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PAF s' Chief of the Air Staffs

Air Chief Marshal Zulfiqar Ali Khan NI(M)

Air Chief Marshal Zulfiqar Ali Khan will be remembered in PAF history for far more than just that he was the first CAS nurtured exclusively by the PAF’s own system after independence. He will be remembered, above all, for responding admirably to the PAF’s need in its hour of greatest travail. Had he failed, or even faltered, in meeting the challenge, irreparable harm could have occurred to a very fine institution.

Air Chief Marshal Zulfiqar Ali Khan was 20 years old when he was commissioned in the RPAF in December 1950. He held a variety of flying assignments in the early part of his career such as command of a fighter squadron and then a fighter wing; also command of a bomber wing. In later years he command PAF Base, Dhaka and Sargodha as well as the PAF Academy.

Upon Air Marshal Zafar Chaudhry’s departure, Air Marshal Zulfiqar, then 44 years old, inherited a PAF which had been bruised and buffeted by a consecutive series of misfortunes: the civil war in East Pakistan; the unjustly maligned air war of December 1971; and the demoralizing conspiracy investigations stretching over the next two years. In the first place, it redounded to the credit of the PAF’s earliest commanders, and notably to that of Asghar Khan and Nur Khan that badly shaken though the PAF was , its rock-like foundations enabled it to survive the upheavals essentially intact. But two things needed to be done urgently if the PAF was to recapture its earlier eminence: a statesmanlike handling of the officers and men to revive their morale and their confidence in the in the leadership; and a sustained drive to make up the deficiencies in technical manpower and operational equipment which had accumulated since the events of 1971. Air Marshal Zulfiqar tackled both these problems in an understanding but resolute manner and by the time he left the PAF, he had essentially completed its restoration.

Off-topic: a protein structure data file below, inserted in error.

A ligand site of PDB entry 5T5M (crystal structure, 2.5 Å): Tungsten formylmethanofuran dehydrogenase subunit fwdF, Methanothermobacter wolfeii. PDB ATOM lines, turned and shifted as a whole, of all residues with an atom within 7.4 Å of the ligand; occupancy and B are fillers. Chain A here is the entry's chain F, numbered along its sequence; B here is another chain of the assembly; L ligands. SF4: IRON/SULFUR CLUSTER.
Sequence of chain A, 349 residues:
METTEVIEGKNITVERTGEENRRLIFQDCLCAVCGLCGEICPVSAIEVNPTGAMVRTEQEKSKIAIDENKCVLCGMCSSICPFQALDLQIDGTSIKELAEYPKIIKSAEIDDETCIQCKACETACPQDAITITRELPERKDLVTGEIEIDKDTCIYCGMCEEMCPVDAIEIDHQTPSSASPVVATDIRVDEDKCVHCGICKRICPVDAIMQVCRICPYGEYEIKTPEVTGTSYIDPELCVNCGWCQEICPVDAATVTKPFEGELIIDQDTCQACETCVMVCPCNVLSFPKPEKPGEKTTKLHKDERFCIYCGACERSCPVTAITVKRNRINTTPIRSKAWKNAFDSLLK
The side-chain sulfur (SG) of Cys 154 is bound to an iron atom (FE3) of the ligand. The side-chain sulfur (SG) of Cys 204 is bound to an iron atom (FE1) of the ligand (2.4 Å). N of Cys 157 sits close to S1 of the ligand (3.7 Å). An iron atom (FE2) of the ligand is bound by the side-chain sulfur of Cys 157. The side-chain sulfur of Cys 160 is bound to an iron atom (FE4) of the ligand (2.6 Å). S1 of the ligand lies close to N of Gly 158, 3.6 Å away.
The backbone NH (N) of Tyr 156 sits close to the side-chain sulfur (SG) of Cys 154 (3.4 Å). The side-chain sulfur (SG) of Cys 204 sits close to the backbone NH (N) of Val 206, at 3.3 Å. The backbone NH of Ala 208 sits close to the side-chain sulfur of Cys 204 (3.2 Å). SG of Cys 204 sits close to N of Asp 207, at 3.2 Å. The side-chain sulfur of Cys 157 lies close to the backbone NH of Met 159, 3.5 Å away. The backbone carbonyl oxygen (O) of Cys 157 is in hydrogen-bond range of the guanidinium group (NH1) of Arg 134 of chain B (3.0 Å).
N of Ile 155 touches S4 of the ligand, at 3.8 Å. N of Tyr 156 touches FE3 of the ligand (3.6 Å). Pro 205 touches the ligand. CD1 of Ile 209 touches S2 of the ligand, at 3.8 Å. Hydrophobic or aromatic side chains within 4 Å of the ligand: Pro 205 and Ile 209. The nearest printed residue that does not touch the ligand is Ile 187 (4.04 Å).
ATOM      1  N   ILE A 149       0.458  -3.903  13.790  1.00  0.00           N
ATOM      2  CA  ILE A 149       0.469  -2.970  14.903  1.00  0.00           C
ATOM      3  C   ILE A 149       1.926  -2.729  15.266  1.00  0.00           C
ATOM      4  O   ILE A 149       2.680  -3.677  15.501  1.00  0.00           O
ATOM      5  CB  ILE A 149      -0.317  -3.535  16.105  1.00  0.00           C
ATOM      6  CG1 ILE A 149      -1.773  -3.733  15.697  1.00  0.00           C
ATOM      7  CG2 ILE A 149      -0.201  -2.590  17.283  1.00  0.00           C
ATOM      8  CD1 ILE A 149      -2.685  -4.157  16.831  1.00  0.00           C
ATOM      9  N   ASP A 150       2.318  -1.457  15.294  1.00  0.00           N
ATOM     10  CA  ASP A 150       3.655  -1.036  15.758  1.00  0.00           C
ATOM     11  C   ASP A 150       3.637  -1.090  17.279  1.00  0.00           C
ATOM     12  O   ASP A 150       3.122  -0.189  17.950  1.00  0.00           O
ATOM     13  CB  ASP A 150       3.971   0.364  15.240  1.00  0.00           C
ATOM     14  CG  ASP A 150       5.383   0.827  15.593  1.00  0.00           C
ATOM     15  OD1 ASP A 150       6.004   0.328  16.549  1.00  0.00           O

Parallel with his priority tasks, some additional measures which he implemented included the revival of proper combat leadership training in the form of the Combat Commanders’ School, induction of a new fighter trainer, the FT-5, introduction of the PAF’s first surface to air missile, the Crotale, and establishment of the Shaheen Foundation. Perhaps his most far reaching step in the sphere of operational advancement was the launching of a comprehensive long term programme to radically modernize the PAF’s air defence system to bring it at par with the best anywhere.

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